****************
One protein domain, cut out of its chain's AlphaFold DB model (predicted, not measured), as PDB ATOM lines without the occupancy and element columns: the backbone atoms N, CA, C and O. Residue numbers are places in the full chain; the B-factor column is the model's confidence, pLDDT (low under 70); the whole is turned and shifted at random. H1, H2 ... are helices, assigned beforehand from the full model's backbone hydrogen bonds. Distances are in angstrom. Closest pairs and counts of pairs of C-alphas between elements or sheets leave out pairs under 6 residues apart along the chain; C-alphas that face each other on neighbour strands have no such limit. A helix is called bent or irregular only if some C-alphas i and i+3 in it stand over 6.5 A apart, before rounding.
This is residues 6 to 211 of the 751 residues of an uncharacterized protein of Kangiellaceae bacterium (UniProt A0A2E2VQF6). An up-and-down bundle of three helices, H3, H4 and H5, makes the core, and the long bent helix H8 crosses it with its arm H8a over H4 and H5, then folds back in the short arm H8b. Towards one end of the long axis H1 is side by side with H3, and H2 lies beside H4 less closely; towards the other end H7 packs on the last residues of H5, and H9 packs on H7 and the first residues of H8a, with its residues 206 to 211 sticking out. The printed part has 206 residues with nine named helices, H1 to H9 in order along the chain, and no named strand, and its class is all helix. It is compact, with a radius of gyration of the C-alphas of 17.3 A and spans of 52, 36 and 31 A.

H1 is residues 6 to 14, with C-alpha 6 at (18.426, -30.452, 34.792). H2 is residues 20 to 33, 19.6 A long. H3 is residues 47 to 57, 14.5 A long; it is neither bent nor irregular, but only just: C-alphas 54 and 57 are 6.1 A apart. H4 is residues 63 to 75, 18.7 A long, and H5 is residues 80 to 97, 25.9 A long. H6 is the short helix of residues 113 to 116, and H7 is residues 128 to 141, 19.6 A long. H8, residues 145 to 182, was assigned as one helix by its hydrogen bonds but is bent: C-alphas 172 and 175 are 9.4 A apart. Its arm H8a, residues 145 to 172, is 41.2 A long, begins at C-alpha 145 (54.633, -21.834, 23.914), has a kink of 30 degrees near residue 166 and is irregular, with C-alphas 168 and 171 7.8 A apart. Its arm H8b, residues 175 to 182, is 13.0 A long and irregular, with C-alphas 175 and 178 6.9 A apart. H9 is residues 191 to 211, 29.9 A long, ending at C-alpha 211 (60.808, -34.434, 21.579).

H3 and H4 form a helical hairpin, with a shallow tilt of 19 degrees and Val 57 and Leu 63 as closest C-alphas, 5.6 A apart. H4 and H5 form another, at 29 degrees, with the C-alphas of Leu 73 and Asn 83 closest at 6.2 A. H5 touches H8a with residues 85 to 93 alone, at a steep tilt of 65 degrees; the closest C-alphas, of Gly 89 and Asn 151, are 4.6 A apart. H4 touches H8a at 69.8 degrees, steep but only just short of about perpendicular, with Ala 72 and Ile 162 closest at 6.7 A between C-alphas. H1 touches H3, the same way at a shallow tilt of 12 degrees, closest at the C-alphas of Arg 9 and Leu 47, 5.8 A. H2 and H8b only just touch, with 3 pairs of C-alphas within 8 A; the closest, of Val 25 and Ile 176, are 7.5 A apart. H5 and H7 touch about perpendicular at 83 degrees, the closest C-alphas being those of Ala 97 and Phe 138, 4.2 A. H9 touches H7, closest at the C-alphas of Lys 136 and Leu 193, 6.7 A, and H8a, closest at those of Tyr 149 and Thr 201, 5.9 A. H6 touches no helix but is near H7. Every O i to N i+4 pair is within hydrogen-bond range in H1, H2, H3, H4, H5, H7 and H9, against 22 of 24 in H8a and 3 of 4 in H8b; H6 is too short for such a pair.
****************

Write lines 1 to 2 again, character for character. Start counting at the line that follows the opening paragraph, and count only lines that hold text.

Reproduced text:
This is residues 6 to 211 of the 751 residues of an uncharacterized protein of Kangiellaceae bacterium (UniProt A0A2E2VQF6). An up-and-down bundle of three helices, H3, H4 and H5, makes the core, and the long bent helix H8 crosses it with its arm H8a over H4 and H5, then folds back in the short arm H8b. Towards one end of the long axis H1 is side by side with H3, and H2 lies beside H4 less closely; towards the other end H7 packs on the last residues of H5, and H9 packs on H7 and the first residues of H8a, with its residues 206 to 211 sticking out. The printed part has 206 residues with nine named helices, H1 to H9 in order along the chain, and no named strand, and its class is all helix. It is compact, with a radius of gyration of the C-alphas of 17.3 A and spans of 52, 36 and 31 A.

H1 is residues 6 to 14, with C-alpha 6 at (18.426, -30.452, 34.792). H2 is residues 20 to 33, 19.6 A long. H3 is residues 47 to 57, 14.5 A long; it is neither bent nor irregular, but only just: C-alphas 54 and 57 are 6.1 A apart. H4 is residues 63 to 75, 18.7 A long, and H5 is residues 80 to 97, 25.9 A long. H6 is the short helix of residues 113 to 116, and H7 is residues 128 to 141, 19.6 A long. H8, residues 145 to 182, was assigned as one helix by its hydrogen bonds but is bent: C-alphas 172 and 175 are 9.4 A apart. Its arm H8a, residues 145 to 172, is 41.2 A long, begins at C-alpha 145 (54.633, -21.834, 23.914), has a kink of 30 degrees near residue 166 and is irregular, with C-alphas 168 and 171 7.8 A apart. Its arm H8b, residues 175 to 182, is 13.0 A long and irregular, with C-alphas 175 and 178 6.9 A apart. H9 is residues 191 to 211, 29.9 A long, ending at C-alpha 211 (60.808, -34.434, 21.579).